Around The World In 80 Days
Walt DisneyRecords, 2004
REVIEW BY: Christopher Thelen
ORIGINALLY PUBLISHED: 06/28/2004
Critics around the country have been dumping negative reviews on the re-make of Around The World In 80 Days like so much toxic waste into Love Canal. Audiences have been staying away from this film as if it were contaminated with an infectious disease.
Really makes you want to spend an hour listening to the soundtrack, eh?
Composer Trevor Jones, I'm sure, tried his best, but the natural limitations of the film seem to spill over into the soundtrack, and this disc ends up nosediving, crashing and burning like an experimental aircraft gone horribly wrong.
If there is indeed a hell, the song "It's A Small World" is undoubtedly the soundtrack for eternal damnation. Baha Men (aren't their 15 minutes of fame up yet?!?) do nothing for the cause by providing a modern-day take on what could well be the most annoying song in existence. The other two songs meant to keep the soundtrack somewhat planted in the modern age are throwaway pop fluff; neither David A. Stewart's "Everybody All Over the World (Join The Celebration)" nor Tina Sugandh's "River Of Dreams" seems to serve any real purpose to the story or the disc.
Jones, to his credit, does try to craft his music around the basis of the story, though it doesn't completely provide the listener with enough to help them follow along. (In this reviewer's mind, the score of a film should be able to tell the story to the listener in notes, not words.)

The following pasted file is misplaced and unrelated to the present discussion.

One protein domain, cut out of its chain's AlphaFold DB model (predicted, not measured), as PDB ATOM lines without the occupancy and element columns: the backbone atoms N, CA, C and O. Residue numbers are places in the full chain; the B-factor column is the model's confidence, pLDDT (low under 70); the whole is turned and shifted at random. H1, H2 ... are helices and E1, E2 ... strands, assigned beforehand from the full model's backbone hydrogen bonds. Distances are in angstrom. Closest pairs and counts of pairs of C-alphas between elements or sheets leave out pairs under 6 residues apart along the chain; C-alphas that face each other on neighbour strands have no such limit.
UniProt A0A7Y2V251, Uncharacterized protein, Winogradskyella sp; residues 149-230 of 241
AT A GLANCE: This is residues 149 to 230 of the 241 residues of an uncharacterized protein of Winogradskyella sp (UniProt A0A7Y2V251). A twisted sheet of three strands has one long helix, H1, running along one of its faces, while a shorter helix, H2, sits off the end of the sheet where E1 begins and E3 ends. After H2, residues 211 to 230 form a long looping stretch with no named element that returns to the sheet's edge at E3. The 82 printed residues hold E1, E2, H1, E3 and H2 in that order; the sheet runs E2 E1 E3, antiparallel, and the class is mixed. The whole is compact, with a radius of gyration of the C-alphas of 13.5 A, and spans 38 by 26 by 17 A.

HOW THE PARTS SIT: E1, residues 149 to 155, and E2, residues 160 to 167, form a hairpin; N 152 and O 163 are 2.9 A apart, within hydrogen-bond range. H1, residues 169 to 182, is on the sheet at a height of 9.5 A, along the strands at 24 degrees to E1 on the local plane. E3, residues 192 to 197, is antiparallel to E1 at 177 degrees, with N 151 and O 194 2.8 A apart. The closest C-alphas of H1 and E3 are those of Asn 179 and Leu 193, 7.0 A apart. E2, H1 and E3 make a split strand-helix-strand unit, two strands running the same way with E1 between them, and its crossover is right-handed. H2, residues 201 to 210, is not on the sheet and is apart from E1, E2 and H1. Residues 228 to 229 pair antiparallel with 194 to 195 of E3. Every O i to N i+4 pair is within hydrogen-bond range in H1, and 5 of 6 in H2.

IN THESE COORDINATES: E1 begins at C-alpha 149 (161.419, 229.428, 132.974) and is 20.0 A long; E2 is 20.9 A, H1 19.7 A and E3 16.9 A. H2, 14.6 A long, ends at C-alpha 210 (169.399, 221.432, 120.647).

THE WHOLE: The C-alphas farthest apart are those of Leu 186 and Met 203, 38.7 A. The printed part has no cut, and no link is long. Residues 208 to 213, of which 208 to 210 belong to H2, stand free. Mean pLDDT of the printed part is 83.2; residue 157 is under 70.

And while some examples like "Jetpack Journey" have their moments, the bulk of the score to Around The World In 80 Days falls terribly flat. Did we really need a snippet of "Can-Can" interspersed into "Rendezvous In Paris"? Did "Lost In America" really have to be so schizophrenic in terms of style? Most importantly, did score pieces like "Return Of The Jade Buddha," "Prince Hapi Escape" and "Around The World Overture" really need to be so boring?
Regrettably, that last word amply describes this soundtrack. There is precious little excitement contained in Jones's score and the pop-laden tracks, and listeners will soon find themselves almost bored to tears with this disc.
Movie-goers have been passing on Around The World In 80 Days in droves. You'd do wise to do the same with this turkey of a soundtrack.